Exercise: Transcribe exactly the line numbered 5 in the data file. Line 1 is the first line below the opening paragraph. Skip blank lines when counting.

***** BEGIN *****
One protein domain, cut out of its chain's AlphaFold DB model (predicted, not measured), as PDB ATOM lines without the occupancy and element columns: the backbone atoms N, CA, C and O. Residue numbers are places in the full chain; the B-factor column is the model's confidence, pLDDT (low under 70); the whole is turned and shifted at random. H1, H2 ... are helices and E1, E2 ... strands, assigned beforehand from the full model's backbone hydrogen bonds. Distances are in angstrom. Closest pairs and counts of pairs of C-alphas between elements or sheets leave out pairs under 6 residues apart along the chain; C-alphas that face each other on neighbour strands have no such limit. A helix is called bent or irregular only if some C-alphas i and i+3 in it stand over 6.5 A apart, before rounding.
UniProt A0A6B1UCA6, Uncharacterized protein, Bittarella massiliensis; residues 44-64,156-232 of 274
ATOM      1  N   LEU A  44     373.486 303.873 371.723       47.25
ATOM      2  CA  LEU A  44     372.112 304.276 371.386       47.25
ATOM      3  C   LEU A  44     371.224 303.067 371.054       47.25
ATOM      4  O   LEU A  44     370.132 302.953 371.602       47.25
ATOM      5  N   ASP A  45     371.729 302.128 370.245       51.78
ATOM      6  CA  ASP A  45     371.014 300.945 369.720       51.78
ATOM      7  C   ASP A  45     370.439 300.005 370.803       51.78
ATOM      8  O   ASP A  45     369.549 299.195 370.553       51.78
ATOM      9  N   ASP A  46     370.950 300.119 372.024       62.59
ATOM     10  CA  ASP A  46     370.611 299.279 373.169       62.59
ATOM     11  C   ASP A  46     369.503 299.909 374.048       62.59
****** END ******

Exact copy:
ATOM      4  O   LEU A  44     370.132 302.953 371.602       47.25